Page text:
Evidence that stainable bone marrow iron following parenteral iron therapy does not correlate with serum iron studies and may not represent readily available storage iron

Editorial: Am J Clin Pathol
Fecha: 01/04/2009
Thomason RW, Almiski MS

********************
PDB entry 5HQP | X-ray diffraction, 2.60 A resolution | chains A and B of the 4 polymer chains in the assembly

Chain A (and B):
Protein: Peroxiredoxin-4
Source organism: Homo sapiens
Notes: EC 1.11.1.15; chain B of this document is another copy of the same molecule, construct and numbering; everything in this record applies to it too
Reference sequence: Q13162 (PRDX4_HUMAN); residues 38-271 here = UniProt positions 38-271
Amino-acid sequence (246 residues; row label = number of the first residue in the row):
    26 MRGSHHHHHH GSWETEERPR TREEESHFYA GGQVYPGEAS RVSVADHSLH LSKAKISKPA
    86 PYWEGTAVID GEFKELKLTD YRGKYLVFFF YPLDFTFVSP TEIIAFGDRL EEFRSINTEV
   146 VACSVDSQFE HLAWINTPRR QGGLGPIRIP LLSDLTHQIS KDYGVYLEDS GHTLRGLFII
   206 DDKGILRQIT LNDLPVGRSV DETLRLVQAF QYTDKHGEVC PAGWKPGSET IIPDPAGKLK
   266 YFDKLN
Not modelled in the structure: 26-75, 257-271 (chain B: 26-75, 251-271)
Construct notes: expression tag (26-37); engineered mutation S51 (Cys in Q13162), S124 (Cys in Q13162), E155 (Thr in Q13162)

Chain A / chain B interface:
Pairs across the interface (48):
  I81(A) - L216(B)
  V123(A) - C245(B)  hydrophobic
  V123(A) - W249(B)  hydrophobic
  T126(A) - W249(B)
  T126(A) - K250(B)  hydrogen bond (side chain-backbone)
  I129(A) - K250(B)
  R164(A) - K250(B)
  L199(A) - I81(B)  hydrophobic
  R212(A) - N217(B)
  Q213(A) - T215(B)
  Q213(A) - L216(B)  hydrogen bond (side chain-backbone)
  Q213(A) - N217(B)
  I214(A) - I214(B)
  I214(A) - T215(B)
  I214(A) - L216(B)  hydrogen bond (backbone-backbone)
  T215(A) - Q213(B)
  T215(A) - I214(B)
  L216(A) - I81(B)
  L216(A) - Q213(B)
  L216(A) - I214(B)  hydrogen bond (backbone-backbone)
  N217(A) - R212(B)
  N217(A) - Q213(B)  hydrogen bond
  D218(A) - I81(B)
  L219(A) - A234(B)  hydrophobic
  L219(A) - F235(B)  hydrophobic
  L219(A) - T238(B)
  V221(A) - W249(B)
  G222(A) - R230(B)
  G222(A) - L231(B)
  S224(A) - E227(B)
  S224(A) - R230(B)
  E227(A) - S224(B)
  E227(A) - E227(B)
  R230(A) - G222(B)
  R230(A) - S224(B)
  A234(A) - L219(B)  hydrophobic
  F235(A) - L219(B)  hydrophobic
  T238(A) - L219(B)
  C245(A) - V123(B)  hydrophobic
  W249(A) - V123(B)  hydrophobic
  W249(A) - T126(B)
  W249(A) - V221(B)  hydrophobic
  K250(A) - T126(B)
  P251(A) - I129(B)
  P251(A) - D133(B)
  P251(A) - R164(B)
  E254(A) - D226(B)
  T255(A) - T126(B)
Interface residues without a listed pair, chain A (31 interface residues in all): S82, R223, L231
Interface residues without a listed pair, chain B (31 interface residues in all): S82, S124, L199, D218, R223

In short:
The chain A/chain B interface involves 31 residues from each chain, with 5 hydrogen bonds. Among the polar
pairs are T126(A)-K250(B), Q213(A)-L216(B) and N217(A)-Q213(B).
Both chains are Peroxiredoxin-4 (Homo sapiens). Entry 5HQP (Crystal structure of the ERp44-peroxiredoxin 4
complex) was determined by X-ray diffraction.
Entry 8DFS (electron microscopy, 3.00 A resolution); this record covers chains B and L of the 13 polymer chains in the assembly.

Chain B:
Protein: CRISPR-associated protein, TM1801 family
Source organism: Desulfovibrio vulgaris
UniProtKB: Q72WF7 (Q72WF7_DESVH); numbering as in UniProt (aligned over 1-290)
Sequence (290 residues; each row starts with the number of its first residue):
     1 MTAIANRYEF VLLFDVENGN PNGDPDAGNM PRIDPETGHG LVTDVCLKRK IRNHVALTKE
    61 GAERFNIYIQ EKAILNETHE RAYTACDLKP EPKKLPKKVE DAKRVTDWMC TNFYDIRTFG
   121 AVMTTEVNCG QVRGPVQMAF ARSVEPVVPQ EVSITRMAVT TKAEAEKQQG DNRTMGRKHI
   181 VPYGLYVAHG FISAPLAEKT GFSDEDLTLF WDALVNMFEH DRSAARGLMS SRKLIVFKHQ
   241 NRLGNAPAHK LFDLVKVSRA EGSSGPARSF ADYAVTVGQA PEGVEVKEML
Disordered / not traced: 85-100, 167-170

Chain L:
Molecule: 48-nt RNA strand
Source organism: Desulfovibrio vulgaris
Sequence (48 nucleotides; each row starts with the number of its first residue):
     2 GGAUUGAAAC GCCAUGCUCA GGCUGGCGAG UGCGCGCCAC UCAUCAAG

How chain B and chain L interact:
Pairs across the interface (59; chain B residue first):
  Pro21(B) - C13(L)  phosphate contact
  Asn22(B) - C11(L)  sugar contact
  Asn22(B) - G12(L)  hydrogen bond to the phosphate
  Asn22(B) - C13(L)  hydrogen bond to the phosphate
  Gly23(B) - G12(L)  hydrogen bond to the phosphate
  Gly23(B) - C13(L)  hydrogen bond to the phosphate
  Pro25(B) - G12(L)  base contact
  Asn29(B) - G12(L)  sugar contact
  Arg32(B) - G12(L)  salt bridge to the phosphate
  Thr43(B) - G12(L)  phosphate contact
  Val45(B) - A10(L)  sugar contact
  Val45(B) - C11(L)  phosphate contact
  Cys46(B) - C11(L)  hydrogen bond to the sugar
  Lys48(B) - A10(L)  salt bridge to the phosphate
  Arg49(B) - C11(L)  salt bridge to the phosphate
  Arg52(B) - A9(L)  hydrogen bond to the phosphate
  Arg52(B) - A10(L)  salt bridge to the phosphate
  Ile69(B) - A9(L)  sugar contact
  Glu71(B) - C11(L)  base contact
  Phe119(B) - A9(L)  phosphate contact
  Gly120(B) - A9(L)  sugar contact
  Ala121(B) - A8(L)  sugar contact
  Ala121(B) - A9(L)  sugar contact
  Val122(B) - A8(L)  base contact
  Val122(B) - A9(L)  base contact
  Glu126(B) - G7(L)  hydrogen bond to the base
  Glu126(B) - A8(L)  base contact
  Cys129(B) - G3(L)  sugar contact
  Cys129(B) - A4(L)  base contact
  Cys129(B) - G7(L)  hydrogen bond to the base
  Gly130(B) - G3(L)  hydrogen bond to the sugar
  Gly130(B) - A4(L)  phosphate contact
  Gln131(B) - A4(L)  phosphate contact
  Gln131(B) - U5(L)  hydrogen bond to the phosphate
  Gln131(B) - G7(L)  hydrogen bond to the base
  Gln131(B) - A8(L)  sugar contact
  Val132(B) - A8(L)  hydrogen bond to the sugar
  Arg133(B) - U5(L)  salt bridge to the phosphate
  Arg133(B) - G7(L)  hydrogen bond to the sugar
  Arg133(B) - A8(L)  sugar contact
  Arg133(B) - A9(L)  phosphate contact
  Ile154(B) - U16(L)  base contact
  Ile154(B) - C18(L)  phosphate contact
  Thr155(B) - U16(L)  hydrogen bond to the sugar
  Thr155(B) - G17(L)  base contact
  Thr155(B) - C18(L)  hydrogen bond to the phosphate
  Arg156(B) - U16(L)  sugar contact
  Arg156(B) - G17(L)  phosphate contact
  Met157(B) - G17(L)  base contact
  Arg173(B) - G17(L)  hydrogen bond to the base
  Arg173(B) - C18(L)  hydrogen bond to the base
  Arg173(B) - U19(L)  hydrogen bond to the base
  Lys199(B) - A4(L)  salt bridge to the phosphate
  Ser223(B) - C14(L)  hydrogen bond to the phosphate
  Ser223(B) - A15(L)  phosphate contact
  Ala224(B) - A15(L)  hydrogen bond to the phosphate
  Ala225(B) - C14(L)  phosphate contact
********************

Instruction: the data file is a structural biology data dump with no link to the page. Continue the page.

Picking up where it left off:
We recently reported that parenteral iron therapy is associated with a characteristic pattern of iron staining on bone marrow aspirate smears. We now present clinical information from 6 patients who received parenteral iron and, at one or more points in follow-up, were found to have low or borderline low serum ferritin levels and/or serum iron levels, even though marrow aspirate smears revealed abundant stainable iron in the pattern characteristic of prior parenteral iron therapy. We conclude that stainable iron seen in this pattern does not correlate with serum iron studies and may not represent functionally available storage iron. This pattern of iron staining should not be used as evidence to withhold further iron therapy in patients who otherwise continue to have features of iron deficiency anemia

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